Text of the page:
Gulliver's Travels (book review)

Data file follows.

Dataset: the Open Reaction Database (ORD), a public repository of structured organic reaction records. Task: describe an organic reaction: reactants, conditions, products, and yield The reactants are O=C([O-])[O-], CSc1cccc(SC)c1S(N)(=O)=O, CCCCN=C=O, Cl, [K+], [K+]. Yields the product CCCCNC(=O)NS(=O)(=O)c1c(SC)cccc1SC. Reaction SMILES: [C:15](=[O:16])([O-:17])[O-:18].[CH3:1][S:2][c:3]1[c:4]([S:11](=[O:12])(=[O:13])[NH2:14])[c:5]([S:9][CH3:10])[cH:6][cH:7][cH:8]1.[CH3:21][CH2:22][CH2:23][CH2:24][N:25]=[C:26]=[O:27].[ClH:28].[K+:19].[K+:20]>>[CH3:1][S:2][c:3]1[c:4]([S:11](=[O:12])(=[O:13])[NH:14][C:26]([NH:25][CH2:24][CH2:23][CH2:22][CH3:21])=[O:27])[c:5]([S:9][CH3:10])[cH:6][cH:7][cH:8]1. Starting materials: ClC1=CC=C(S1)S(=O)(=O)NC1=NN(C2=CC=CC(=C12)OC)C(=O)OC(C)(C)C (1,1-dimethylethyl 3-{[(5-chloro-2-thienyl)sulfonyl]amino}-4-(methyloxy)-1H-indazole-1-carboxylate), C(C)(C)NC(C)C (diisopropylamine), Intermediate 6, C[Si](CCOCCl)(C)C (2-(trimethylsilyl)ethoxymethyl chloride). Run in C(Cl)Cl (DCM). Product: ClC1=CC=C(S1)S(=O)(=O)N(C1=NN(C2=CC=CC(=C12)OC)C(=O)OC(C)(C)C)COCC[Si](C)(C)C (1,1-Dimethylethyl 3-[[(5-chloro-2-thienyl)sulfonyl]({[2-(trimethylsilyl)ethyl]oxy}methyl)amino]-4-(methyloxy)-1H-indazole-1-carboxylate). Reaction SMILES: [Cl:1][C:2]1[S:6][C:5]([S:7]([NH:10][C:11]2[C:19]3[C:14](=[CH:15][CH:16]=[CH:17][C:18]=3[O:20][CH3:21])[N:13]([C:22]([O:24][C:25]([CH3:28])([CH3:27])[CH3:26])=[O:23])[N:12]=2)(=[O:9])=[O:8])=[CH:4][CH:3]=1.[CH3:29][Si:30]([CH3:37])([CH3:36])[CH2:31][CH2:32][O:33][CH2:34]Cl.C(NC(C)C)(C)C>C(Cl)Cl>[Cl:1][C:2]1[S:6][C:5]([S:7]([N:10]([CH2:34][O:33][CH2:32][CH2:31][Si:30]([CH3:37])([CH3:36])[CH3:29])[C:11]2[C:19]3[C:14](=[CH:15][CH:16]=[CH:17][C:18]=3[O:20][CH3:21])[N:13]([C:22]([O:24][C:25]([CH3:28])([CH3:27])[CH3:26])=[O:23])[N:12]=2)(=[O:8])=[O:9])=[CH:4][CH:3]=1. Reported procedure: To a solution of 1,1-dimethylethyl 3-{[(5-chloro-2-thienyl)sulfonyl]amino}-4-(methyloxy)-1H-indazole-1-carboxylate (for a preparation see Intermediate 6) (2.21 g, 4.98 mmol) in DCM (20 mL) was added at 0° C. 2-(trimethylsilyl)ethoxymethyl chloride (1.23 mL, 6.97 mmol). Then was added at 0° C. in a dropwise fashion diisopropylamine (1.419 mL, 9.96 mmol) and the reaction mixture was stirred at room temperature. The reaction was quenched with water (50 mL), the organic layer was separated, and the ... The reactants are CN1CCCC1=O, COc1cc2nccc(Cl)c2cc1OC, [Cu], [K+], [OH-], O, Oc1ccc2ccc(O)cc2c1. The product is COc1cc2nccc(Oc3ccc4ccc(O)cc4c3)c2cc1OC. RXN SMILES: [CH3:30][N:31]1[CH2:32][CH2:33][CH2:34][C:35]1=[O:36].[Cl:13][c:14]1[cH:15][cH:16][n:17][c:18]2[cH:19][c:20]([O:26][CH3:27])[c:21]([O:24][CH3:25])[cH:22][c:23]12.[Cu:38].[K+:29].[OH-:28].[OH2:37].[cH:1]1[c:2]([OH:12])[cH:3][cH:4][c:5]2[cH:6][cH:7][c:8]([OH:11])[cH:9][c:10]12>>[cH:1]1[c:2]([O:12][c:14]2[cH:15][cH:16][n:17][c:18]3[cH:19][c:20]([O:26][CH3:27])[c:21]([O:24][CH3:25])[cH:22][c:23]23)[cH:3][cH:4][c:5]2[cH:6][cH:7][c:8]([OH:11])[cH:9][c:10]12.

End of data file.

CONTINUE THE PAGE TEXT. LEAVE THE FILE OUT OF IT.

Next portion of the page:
In 1726 Swift's masterpiece "Gulliver's Travels" appeared. This work made a great sensation in Ireland as well as in England, it equally strirred the interests of those in politics as well as the readers of novels. In this work Swift intended to satirise the evils of the existing society in the form of fictions travels. It tells of the adventures of ship surgeon, as related by himself and divided into four parts of four voyages: 1. A voyage to Liliput. 2. A voyage to Brobdignag. 3. A voyage to Laputa. 4. A voyage to the country of Houyhnhnms. The first voyage was to a strange country Lilliput. As the result of a shipwreck Gulliver finds himself in a country, inhabited by a race of people about six inches high. Everything else in this country is on a correspondent scale. Swift meant this small country with it's shallow interest, corrupted laws and evil customs to symbolize the England of the 18'th centure, the court with it's atmosphere of hostility, hypocrizy and flattery where the author felt as lonely as his hero when among the liliputians. Before long Gulliver undertakes another voyage. The ship anchors near the land of the giants to take in a supply of water. While on shore Gulliver is captured by the giants. They are good-natured creatures and treat Gulliver kindly, though they are amused by his small size and look upon him as a plaything. Brobdingnag is an expression of Swift's desire to find the ideal and escape from the disgusting world of the Liliputians. The author idealizes an agricultural country ruled by ideal monarch. Swift creates such a monarch in the king of Brobdingnag. He is clever, honest and kind to his people. He hates wars and wants to make his people happy. The third voyage is to Laputa, a flying island Laputa. Swift's imagination the bitterness of his satire reach their climax in the third part where he shows the academy of sciences in Laputa (the author touches upon all the existing sciences). It is easy enough to understand that in ridiculing the academy of Laputa. Swift ridicults the scientists of the 18'th century. The scientists are shut in their chambers isolated from all the world. In the 4'th part Swift describes Gulliver's adventures at the Heuyhnhnms - a ideal land where were is neither sickness, dishonesty, non any of the frivo-lities of human scociety. The human race ocupies a position of servility there and a noble race of horces rules the country by reason and justice. "Gulliver's travels was one of the greatest works of the period of the Enlightment in world literature. Swift's democratic ideas expressed in the book had a great influence on the English writers who came after Swift.